Monday Musical Moment: Passion & Perseverance

Justin Langham   -  

Happy Monday to all!


Music is a subjective artform (thank goodness!) and everyone has their own opinion on what makes any particular piece, genre, style, or performance good or bad. For me, when I listen to any performance, or when am performing myself, the thing I am most focused on is what exists beyond the notes and rhythms: passion. If music doesn’t have that element, no matter the skill or expertise of the performer, the performance will fall flat. A lack of passion, or to put it another way lack of a genuine conveyance of the meaning behind any form of music, is sensed by any audience member, no matter what level of musical acumen they claim. I personally have attended many concerts by artists and virtuosos, masters of their craft, but left feeling like something was missing. Like a public speaker, musicians convince the audience that they believe in what they are doing.

There are those rare performers, however, in which audiences find both the technical mastery and unbridled passion. Performers like this bring the audience in and create a powerful connection with them that makes them truly beloved by those listening. For example, have you ever traveled to another city, or even another country, specifically to hear your favorite rock band? While I was living in Germany early in 2020, I saw that one of my favorite rock bands was going to be doing a tour in Europe, hitting a few cities in my area of the country. I had seen them in the Woodlands north of Houston a couple of years prior and couldn’t wait to travel and see multiple shows… unfortunately COVID-19 also arrived in Europe in early 2020 but that’s another story…

One artist that I, and countless others, truly admired for his genuine passion for music is a trumpeter by the name of Ryan Anthony. He was most well-known for his career as a member of the Canadian Brass from 2000-2003 and as principal trumpet of the Dallas Symphony, a position he held since 2006, as well as many other performing groups. He was a master performer, whose playing exemplified the blend of technique and musicality. There was no one who had such a genuinely joyful personality and way of playing the trumpet, and I say ‘was’ because Ryan tragically passed away in June of 2020 after an eight-year battle with multiple myeloma.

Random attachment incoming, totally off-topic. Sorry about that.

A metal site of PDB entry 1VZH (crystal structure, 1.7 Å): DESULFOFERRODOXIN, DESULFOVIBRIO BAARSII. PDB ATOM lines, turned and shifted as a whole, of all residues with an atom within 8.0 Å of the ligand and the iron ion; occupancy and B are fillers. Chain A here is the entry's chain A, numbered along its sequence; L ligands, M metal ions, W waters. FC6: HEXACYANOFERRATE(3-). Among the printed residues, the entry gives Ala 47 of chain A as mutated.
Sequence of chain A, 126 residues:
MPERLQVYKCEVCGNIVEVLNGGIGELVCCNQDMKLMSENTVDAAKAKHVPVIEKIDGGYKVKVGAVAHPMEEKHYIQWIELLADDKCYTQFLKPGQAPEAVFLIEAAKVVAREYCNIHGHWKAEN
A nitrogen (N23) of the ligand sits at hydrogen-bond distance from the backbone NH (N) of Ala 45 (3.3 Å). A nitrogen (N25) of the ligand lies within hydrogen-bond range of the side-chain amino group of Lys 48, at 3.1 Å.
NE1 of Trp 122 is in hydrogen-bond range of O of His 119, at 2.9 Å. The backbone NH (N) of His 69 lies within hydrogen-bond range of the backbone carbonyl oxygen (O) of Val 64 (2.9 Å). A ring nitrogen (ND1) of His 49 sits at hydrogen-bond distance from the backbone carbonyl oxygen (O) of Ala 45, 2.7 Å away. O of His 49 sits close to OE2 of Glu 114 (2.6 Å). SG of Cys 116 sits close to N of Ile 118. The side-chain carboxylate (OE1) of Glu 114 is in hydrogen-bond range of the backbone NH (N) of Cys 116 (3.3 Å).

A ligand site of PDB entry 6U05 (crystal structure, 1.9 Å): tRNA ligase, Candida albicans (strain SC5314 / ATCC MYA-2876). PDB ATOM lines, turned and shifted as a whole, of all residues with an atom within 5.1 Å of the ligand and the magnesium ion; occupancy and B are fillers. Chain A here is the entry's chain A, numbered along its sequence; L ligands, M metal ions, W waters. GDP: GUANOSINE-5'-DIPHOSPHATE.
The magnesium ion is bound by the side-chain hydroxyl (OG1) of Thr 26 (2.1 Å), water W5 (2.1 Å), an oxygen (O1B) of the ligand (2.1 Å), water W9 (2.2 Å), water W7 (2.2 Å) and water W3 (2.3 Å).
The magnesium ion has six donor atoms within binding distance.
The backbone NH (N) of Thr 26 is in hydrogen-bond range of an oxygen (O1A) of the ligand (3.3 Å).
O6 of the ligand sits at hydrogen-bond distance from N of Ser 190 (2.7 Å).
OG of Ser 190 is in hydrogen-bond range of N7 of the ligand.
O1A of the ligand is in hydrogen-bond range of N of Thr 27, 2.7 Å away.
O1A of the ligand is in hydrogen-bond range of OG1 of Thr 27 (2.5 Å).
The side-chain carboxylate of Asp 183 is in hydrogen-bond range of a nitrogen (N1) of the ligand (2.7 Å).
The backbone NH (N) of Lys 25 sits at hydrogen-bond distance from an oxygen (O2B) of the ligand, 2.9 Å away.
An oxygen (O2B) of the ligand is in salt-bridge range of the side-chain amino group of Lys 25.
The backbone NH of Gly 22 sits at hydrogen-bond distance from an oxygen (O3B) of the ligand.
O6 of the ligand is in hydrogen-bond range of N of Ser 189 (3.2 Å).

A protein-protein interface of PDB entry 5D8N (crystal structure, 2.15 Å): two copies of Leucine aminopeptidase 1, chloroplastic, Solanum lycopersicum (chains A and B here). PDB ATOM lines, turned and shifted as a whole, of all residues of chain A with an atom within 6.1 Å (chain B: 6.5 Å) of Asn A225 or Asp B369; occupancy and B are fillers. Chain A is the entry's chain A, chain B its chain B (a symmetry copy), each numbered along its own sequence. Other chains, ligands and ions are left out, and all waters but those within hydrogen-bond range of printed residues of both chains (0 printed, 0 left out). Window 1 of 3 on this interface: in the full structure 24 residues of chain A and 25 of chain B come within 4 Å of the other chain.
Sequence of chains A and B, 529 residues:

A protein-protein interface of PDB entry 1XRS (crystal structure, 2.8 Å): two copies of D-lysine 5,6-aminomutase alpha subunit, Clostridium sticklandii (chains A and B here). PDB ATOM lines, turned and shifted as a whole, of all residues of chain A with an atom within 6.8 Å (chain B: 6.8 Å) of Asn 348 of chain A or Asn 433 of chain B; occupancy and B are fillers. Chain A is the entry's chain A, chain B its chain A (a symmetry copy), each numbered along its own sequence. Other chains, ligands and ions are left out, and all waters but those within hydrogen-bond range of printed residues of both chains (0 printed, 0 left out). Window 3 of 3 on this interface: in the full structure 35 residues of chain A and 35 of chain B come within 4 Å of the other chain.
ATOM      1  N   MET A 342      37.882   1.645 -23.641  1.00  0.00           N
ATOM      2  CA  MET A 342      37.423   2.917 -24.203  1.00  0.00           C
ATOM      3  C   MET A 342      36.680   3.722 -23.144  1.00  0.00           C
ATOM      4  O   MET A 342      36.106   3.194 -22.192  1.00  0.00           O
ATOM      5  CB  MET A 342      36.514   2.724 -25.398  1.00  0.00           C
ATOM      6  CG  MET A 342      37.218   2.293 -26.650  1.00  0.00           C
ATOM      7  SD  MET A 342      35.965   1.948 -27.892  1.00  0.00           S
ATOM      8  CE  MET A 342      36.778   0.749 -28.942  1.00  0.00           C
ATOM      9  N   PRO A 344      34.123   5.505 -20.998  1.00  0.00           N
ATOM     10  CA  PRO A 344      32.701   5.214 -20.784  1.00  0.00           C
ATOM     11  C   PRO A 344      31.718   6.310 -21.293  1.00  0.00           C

The way in which he played, and more-so the way in which he lived, was an inspiration to me and countless others. Towards the end of his life, his focus shifted from performing full-time, to growing awareness and helping others. In 2015, Ryan founded the Ryan Anthony Foundation, a nonprofit organization dedicated to promoting cancer research through a concert series called “CancerBlows.” Ryan was also awarded the “Spirit of Hope” award in 2016 and the “Courage and Commitment” award in 2017 due to the success of CancerBlows and his continuing work with other patients. Before his passing, he kept performing through his chemotherapy and would frequently post videos of himself playing trumpet from his hospital bed. Although he would also miss concerts, or not play to the same level as before, his dedication to the artform motivated him to keep getting back on the stage, as if he knew how much his playing inspired others. After my own injury earlier this year, and the uncertainty of if I would ever play trumpet again, I thought a lot about Ryan and his struggles. Even after his death, his memory and the music he left in the world is still inspiring so many.

In the final years of his life, Ryan performed one piece probably more than any other and that was Gabriel’s Oboe by Ennio Morricone. It may be familiar to you as a central theme from the movie “The Mission,” or from countless arrangements that have been written since the movie’s release. You may remember organist Stephen Distad from Memorial Drive UMC and I performed by own arrangement of it my second Sunday here at First UMC. The tune itself is beautifully simple, which in turn requires more from the performer to make it their own and connect with the audience. This was second nature to a musician like Ryan Anthony.

Even though there are many videos of him performing this tune, the video I chose was from a year before his passing. By this time, Ryan has lost most of his hair from the latest round of treatment and playing the trumpet is far more of struggle than it used to be, but yet he continues fearlessly. I chose this performance because of that perserverance, in the face of all of the struggles, to make music for others. In typical Ryan Anthony fashion, after failing to make it to the end of the last note, he gives the conductor a little smile and signals, “almost had it.”

You can tell by the faces of the audience, conductor, and fellow musicians in the orchestra that he is giving everyone in that room one final gift. And what a gift music is.

Have a great week!